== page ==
Greater grassland biodiversity leads to more ecosystem servicesGreater grassland biodiversity leads to more ecosystem services
Grasslands provide many important services for people, including food production, soil development, climate regulation and recreation.
August 18, 2016
The more it swarms, crawls and flies, the better for people who benefit from the varied services provided by nature, according to the finding of a study by more than 60 researchers from a number of universities, including the Institute of Plant Sciences at the University of Bern, Switzerland, and the Senckenberg Biodiversity & Climate Research Centre in Germany.
A meadow in Thuringia — one of the 150 grasslands where research was carried out. Alongside grass for silage and hay these grasslands provide us with many other important ecosystem services. A high diversity of plants and many other organisms helps to sustain these services. Credit: WWU/Klaus Vakentin.
A diverse ecosystem populated by many species from all levels of the food chain provides higher levels of ecosystem services, the team reported Aug. 17 in Nature. Even rather unpopular insects and invisible soil-dwelling organisms are important in maintaining a wide range of ecosystem services. The results underline the necessity of maintaining species-rich ecosystems for the good of humanity.
Grasslands provide many important services for people, including food production, alongside supporting services such as soil development, regulating services such as pest control and climate regulation and cultural services such as the use of the grassland for recreation.
Grasslands are also a complex ecosystem containing many species belonging to different levels in the food chain — so-called "trophic levels."
People are causing declines in biodiversity for many of these groups, and evidence from experiments on plants suggests that this might threaten ecosystem services. However, studies had not looked at diversity at many trophic levels at the same time, according to the announcement.
Therefore, the research team, led by Dr. Santiago Soliveres from the University of Bern, studied all groups in a grassland food chain for the first time. They collected data on a total of 4,600 species of animal and plant from nine trophic groups, including often-neglected ones such as microorganisms in the soil and insects that live in the soil or on the plants. The data were collected as part of a program supported by Deutsche Forschungsgemeinschaft in 150 grasslands across Germany. This "Biodiversity Exploratories" program constitutes the most extensive ecological sampling in Europe.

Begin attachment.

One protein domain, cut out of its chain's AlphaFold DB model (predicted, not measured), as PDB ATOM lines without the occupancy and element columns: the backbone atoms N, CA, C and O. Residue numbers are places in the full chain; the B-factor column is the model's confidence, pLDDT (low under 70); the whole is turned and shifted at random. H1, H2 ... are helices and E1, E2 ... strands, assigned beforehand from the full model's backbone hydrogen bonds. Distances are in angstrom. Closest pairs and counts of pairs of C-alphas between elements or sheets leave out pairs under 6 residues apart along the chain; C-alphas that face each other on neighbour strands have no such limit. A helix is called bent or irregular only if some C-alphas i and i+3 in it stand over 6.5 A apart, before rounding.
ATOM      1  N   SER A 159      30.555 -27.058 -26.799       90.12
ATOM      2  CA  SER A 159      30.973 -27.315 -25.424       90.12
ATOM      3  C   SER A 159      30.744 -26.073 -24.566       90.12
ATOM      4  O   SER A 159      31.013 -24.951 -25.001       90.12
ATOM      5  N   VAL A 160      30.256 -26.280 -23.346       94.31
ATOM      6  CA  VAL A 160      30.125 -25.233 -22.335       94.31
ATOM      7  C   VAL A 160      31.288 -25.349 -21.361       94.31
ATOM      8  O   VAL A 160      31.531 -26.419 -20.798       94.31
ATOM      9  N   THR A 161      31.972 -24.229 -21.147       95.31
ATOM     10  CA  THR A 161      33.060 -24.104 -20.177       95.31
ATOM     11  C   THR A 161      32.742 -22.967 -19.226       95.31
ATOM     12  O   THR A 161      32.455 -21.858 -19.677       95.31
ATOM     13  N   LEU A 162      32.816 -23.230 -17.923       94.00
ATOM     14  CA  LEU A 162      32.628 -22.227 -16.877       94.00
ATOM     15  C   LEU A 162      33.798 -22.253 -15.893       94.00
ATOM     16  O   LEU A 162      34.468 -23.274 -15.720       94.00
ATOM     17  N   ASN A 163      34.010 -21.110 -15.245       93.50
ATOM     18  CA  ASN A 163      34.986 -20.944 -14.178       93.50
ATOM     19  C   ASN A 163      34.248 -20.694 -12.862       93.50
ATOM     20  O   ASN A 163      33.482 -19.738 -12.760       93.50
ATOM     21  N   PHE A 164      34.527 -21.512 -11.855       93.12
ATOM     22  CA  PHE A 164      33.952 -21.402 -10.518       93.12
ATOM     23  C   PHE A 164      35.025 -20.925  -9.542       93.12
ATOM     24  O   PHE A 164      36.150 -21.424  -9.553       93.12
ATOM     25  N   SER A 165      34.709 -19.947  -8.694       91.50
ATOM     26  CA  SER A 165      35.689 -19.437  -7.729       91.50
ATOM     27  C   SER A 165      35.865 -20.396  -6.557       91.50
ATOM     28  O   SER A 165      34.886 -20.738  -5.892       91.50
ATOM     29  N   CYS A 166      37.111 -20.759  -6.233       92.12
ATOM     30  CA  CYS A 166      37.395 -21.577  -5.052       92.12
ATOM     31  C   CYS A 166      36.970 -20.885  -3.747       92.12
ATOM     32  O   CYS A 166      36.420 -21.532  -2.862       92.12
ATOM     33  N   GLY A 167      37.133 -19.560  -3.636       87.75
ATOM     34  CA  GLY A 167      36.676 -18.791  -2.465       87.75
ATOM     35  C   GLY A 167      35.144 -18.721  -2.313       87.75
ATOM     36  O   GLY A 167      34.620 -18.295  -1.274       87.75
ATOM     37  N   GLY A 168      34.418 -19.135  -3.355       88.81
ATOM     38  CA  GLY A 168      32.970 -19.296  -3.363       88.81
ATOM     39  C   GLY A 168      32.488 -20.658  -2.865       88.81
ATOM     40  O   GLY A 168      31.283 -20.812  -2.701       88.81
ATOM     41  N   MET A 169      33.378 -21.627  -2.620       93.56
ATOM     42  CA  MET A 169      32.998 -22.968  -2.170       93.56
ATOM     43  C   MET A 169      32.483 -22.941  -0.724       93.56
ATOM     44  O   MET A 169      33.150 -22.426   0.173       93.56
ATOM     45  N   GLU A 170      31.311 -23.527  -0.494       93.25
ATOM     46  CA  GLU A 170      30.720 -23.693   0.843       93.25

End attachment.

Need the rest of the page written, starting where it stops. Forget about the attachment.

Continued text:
“Working out how different groups affect ecosystem services is like trying to solve a very complicated puzzle, but with our extensive data, we are able to put together a coherent picture of how important individual groups are for 14 ecosystem services,” Soliveres said. "Each ecosystem service is dependent on at least three groups, and the higher the number of species within the group, the more reliably the ecosystem service is provided. In addition, each individual group influences at least one ecosystem service."
Dr. Eric Allan from the University of Bern added, “Many different groups are important for providing essential ecosystem services. In order for nature to continue ‘working’ reliably for us, we, therefore, need to protect biodiversity at all levels in the food chain, including in often-overlooked groups such as microbes or insects. This is especially important for regulating processes and cultural services.”
Microbes and insects are overlooked and are not generally considered in conservation. However, this study found that it's time for such a view to change, because many insects and soil organisms play a central role, alongside plants, in supplying the services people depend on.
“Plants supply biomass, which forms the beginning of the food chain, but insects act as pollinators, and soil organisms increase soil fertility through the breakdown and retention of chemical elements such as phosphorus. The more different species there are, particularly within these three groups, the more positive the effect on all services,” Soliveres explained.
Often, fertilizer is applied to the soil in order to increase soil fertility and, thus, increase plant growth. Fertilizers help in the short term, but if biodiversity is reduced, then the downsides outweigh this. Maintaining high levels of biodiversity throughout the food chain is more economical and wiser in the long term than destroying it for short-term gains.
Markus Fischer from the Institute of Plant Science at the University of Bern and head of the Biodiversity Exploratories project, explained, “If biodiversity is rapidly destroyed, what consequences does this have for humans? What courses of action are available? Thus far, there has been insufficient research into this, which is one of the reasons why the IPBES (Intergovernmental Science-Policy Platform on Biodiversity & Ecosystem Services) was founded."
This study also shows that the importance of biological diversity has been underestimated because previous research focused only on individual trophic groups. “Our extensive research program demonstrates how important it is to study the broader context and that there is a need for action to protect ecosystems,” Fischer said.
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